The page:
Which is nothing but a simple method from linear algebra to measure how similar two vectors A and B are. A can be an item or expression of items the user liked in the past and B can be a recommended new item. If the score of similarity is high it suggests that the user might find this item relevant.
One way to formulate unexpectedness is:
Where I and H are the user's recommended items and previous or historical item interactions respectively. Similarity scores of both are summed up and divided over all items.
You can say that relevance and unexpectedness both rely on similarity but we need to note that their respective similarity scores are measured between sets of different things. In practice, unexpectedness and relevance usually have a weight attached to them to customize the importance of these two factors.
To understand how serendipity gets used in real-life scenarios, imagine a music streaming service that recommends a song by a relatively unknown artist to a user who usually listens to mainstream pop music. The user may be initially hesitant to listen to the recommendation, but after giving it a try, they discover that they actually enjoy the song and start exploring more music by the same artist. This is an example of serendipity in action, as the recommendation introduced the user to a new and unexpected music genre that they wouldn't have discovered on their own, but still found enjoyable. (I’m looking at you, Spotify Discovery Queue).
For a business, this can mean more time users will spend on a platform, higher retention, and as a result, more products or services purchased.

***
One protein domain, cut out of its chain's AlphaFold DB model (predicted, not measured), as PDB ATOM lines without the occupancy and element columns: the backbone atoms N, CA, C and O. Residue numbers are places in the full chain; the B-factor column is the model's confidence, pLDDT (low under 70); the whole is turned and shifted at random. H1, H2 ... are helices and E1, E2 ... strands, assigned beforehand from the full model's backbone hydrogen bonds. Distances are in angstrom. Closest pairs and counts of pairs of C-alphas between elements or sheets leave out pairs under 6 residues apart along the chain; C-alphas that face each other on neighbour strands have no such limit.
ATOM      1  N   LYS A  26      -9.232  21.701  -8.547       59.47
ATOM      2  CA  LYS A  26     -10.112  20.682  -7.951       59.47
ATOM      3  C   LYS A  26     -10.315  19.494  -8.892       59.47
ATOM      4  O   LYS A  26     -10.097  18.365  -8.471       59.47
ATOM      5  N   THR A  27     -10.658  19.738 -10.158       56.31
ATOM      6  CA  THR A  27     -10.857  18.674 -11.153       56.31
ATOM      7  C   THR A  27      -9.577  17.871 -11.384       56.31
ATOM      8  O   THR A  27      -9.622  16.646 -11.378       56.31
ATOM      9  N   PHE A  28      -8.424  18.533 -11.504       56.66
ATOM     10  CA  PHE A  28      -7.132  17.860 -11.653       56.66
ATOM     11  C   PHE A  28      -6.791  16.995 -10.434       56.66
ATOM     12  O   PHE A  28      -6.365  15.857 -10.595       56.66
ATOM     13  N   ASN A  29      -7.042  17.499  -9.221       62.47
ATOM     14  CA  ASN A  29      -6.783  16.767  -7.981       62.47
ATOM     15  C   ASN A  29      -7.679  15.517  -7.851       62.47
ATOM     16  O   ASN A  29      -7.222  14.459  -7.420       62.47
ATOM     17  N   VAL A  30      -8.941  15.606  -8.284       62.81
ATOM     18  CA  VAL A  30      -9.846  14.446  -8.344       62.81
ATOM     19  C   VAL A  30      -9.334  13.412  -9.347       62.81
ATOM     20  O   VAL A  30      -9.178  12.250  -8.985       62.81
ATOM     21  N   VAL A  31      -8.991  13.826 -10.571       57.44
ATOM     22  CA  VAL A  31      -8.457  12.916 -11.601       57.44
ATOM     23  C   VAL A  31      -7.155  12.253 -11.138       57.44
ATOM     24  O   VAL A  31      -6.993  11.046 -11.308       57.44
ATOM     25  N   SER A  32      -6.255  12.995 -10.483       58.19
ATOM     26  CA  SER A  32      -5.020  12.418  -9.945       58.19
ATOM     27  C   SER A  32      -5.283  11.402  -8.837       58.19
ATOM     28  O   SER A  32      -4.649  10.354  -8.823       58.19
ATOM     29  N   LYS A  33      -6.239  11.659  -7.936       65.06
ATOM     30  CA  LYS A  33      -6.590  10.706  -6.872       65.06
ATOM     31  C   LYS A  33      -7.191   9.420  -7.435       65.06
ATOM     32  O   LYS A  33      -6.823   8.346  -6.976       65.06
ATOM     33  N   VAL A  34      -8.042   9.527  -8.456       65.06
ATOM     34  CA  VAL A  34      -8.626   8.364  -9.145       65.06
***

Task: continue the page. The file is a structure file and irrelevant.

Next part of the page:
Overall, serendipity is an essential metric in recommender systems that aims to balance the trade-off between relevance and unexpectedness, by encouraging the system to suggest items that are not only relevant but also surprising or unexpected.
💡 Note the tradeoff between an item being relevant and unexpected at the same time. If you like country music then another country suggestion won't be surprising to you, its relevance would be high. However, to give you a surprising recommendation the relevance score has to be lowered to allow for other genres to make a cut.
Putting it all together
Before we conclude this post there are 3 key points you should remember as a developer when using serendipity:
- Balancing: Serendipity is often used in combination with other metrics such as relevance and diversity, in order to balance the trade-off between novelty and usefulness. A recommendation that is too surprising and unexpected may not be useful to the user, while a recommendation that is too similar to previous items may be seen as boring or unhelpful.
- Data quality: Serendipity scores depend on the quality and relevance of the data used to train the recommendation system. Hence, you should ensure that the data is representative of the user population and that it includes a diverse set of items. Failing to do so limits your ability to find relevant but novel items and may hinder user engagement.
And with this, we wrap our venture into serendipity, one of the key metrics in RecSys.